Enemy on the Euphrates
The Battle for Iraq, 1914–1921
About the Book
In 1920 an Arab revolt came perilously close to inflicting a shattering defeat upon the British Empire’s forces occupying Iraq after the Great War. A huge peasant army besieged British garrisons and bombarded them with captured artillery. British columns and armoured trains were ambushed and destroyed, and gunboats were captured or sunk. Britain’s quest for oil was one of the principal reasons for its continuing occupation of Iraq. However, with around 131,000 Arabs in arms at the height of the conflict, the British were very nearly driven out. Only a massive infusion of Indian troops prevented a humiliating rout.
Enemy on the Euphrates is the definitive account of the most serious armed uprising against British rule in the twentieth century. Bringing central players such as Winston Churchill, T. E. Lawrence and Gertrude Bell vividly to life, Ian Rutledge’s masterful account is a powerful reminder of how Britain’s imperial objectives sowed the seeds of Iraq’s tragic history.
About the Author
Ian Rutledge is an economist and historian. He earned his PhD in Economic History from the University of Cambridge and has taught at the Universities of London and Sheffield, and for the Workers’ Educational Association. An Arabist who has studied the language for over two decades, Rutledge has devoted the past fifteen years to researching the economic and political history of the Middle East and North Africa. His publications include Enemy on the Euphrates: The Battle for Iraq, 1914–1921 and Addicted to Oil: America’s Relentless Drive for Energy Security. He lives in Sheffield.
‘Ian Rutledge’s brilliant book reveals the folly and delusion of invading Iraq. Read it and shudder.’ Nicholas Rankin
‘Ian Rutledge has researched Britain’s concern about Shia power in southern Iraq, where Basra’s oil lies – material with acute relevance to the crisis now tearing Iraq to pieces.’ Robert Fisk, Independent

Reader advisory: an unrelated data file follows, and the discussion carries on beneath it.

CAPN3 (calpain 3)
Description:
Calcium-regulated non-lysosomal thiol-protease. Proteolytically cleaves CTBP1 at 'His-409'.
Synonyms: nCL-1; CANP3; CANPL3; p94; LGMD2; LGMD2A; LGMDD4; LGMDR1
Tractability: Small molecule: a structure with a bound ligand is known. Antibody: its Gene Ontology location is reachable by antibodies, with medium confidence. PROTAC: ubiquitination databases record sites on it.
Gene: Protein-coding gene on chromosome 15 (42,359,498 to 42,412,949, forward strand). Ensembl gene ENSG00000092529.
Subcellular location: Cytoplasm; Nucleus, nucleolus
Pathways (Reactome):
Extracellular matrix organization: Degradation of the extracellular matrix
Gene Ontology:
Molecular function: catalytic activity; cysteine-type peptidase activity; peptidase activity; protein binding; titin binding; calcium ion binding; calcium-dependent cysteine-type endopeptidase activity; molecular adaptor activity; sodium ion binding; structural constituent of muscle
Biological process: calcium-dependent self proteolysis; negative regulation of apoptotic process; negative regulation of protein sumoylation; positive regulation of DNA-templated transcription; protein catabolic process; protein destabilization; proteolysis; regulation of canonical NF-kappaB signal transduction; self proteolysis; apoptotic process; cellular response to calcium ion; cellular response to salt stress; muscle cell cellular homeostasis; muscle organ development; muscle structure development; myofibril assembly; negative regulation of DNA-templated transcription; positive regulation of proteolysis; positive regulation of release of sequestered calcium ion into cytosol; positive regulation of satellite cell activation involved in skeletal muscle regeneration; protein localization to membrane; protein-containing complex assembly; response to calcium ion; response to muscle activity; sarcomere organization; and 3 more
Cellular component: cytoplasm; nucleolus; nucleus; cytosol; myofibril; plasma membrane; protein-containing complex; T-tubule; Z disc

‘[A] well-crafted and lively account … While offering abundant detail on military operations, lines of communications and warfare tactics, Enemy on the Euphrates also makes for a very lively and human-centred read of imperial history. Populated by a remarkable crowd of spies, diplomats, soldiers, clerics and tribal leaders, Rutledge’s account displays almost a novelist’s taste for intrigue, espionage, gunboat diplomacy, personal hardship and murder.’ BBC History Magazine
‘An excellently produced book that admirably succeeds in illuminating an important episode in British imperial history’ History Today
‘Fascinating, lively and very readable' Charles Tripp
‘The description of the military campaign is masterful, and the narrative of the campaign maintains a high level of suspense.’ Peter Sluglett
‘[A] rare treasure that combines a fascinating account of important historical events with penetrating geopolitical analysis. Anyone seeking an understanding of the role of oil in shaping modern Middle Eastern history will want to read this book.’ Michael Klare
'A sobering, thoughtful, brilliantly-written book ... Excellent.' The Long, Long Trail
‘Much of Enemy on the Euphrates reads like a great adventure story, proving how fascinating history can be ... A rare combination of in-depth information, fairness of analysis and readability, reinforced by excellent maps.’ Jordan Times
‘A timely reminder of how we got here … An important book’ The National
‘A very useful contribution to the understanding of modern Iraq.’ Middle East Media and Book Reviews Online
‘Highly readable, lively and dramatic. [Rutledge] presents fascinating accounts of the main British and Iraqi personalities involved in the narrative and the conflicts that sometimes erupted between them’ al-Hayat
‘A fast-moving account of the uprising which continues to reverberate across Iraqi politics a century later … Rutledge guides the reader through the twists and turns of British policies towards Iraq with clarity and aplomb … Enemy on the Euphrates should become required reading for officials in London – and Washington DC – as they contemplate yet another military foray into Iraq.’ Kristian Coates Ulrichsen, International Affairs